Bouchard had a grueling training schedule, and it meant giving up a lot of things that teenage girls usually do. But today, she's worth around $2 million dollars and still has a bright career of doing what she loves ahead of her.

4. Don't measure success by comparing it to that of other people

Tiger Woods famously only had one major golfing goal: beat Jack Nicklaus's record, which stood at 18 wins at major tournaments. This was his primary motivation, but he never considered his personal life becoming a distraction or the injuries he would have that would keep him off the circuit.

When he realized he could not beat Nicklaus' record, some of his fire for the game went out. Once that happened, his performance started to decline, and he's still struggling on his recent return to the game.

5. Love who you are

Serena Williams spent her childhood in the area of Compton, California, where she played tennis on public courts full of debris and practiced within earshot of gunshots.

From those beginnings, she became a major player on the biggest tennis stages of the world and a number one-ranked player.

Tennis, unfortunately, was not previously a very diverse sport, so when Serena and her sister Venus entered the professional scene, they were not warmly received. When they began winning, they were viewed by some in the tennis world as interlopers.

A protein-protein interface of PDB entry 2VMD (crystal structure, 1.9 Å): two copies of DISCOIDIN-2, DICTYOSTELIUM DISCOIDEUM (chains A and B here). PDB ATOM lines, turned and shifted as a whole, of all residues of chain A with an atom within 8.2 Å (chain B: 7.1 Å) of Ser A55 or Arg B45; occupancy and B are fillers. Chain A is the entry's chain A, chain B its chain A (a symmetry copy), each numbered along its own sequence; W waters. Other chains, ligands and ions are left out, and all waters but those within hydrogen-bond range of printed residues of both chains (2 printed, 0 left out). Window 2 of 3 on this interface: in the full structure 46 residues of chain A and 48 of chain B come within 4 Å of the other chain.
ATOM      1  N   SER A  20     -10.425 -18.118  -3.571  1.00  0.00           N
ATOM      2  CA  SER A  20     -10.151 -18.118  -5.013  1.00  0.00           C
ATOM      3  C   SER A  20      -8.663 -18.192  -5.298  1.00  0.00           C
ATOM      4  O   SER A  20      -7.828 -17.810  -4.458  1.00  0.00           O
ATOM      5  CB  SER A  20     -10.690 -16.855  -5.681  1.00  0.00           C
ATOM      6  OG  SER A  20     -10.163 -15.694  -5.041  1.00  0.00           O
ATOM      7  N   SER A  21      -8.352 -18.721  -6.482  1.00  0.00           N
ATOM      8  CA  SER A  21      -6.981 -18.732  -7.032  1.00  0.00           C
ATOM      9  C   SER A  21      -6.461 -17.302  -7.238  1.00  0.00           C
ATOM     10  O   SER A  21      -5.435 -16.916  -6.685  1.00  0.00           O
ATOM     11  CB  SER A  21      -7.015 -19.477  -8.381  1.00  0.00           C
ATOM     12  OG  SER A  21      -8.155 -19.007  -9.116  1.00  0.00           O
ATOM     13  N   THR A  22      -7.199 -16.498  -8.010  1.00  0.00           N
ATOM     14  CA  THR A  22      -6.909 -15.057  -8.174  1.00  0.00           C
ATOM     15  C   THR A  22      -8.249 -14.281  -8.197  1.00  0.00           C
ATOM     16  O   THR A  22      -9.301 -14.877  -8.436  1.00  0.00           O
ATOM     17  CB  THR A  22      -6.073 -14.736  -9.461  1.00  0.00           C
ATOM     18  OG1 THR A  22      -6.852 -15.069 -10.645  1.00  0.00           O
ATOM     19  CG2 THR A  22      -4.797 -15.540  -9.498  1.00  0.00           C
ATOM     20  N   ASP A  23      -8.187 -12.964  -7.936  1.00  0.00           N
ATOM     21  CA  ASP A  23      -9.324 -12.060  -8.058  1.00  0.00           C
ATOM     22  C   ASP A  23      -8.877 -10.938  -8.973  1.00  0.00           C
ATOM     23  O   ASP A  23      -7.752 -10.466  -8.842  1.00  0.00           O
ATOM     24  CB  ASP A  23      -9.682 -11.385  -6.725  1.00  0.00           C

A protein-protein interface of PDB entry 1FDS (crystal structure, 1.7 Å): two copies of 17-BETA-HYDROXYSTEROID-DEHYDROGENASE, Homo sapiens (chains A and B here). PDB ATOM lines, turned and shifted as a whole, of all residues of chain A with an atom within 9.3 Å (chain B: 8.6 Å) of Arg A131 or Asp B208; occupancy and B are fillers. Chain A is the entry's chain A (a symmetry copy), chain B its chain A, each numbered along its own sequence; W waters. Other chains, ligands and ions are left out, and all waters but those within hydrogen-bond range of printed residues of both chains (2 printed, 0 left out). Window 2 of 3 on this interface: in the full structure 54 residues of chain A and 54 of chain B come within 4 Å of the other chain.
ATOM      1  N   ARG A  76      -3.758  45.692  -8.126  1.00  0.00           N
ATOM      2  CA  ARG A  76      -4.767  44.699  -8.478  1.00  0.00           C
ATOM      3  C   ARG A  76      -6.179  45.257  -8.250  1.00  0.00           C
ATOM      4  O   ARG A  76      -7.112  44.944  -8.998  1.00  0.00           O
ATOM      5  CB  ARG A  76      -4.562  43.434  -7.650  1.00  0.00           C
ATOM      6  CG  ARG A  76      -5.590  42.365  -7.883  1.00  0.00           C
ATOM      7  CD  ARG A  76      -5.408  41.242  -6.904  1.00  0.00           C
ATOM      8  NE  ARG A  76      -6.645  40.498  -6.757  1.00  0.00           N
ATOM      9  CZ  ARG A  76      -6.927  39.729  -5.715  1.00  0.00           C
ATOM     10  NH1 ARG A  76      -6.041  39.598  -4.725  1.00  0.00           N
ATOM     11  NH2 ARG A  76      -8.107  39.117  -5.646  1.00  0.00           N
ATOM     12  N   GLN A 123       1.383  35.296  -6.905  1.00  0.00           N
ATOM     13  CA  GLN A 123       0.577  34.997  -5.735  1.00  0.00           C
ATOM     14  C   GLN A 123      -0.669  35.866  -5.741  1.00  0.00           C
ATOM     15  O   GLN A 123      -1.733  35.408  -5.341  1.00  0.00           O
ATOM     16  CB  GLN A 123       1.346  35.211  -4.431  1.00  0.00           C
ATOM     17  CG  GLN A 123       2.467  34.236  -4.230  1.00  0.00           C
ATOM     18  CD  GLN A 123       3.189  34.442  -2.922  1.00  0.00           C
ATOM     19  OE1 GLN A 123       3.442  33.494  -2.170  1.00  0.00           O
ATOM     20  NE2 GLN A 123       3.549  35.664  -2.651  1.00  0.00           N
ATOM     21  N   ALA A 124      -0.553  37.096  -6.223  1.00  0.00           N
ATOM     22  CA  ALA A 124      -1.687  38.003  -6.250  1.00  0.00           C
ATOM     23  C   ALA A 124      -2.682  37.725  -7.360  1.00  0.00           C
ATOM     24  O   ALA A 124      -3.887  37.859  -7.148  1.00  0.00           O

Despite this, the sisters persevered and continued to be who they were, never trying to change themselves to please the tennis crowd in any way.

Today, they are far more accepted and respected in the tennis world than they were when they first started, and they never had to change a thing about themselves as people to achieve that.

6. Be willing to let things go

When Lebron James announced he was going to leave the Cleveland Cavaliers and join the Miami Heat instead, Cavaliers owner, Dan Gilbert wrote a harsh public letter in which he labeled James a traitor to Cleveland, his hometown.

But James had grown up in the city and was always open about his love for Cleveland.

Gilbert knew he needed to have James on the Cavaliers, so he flew to Florida, spoke to James and apologized for his harsh words.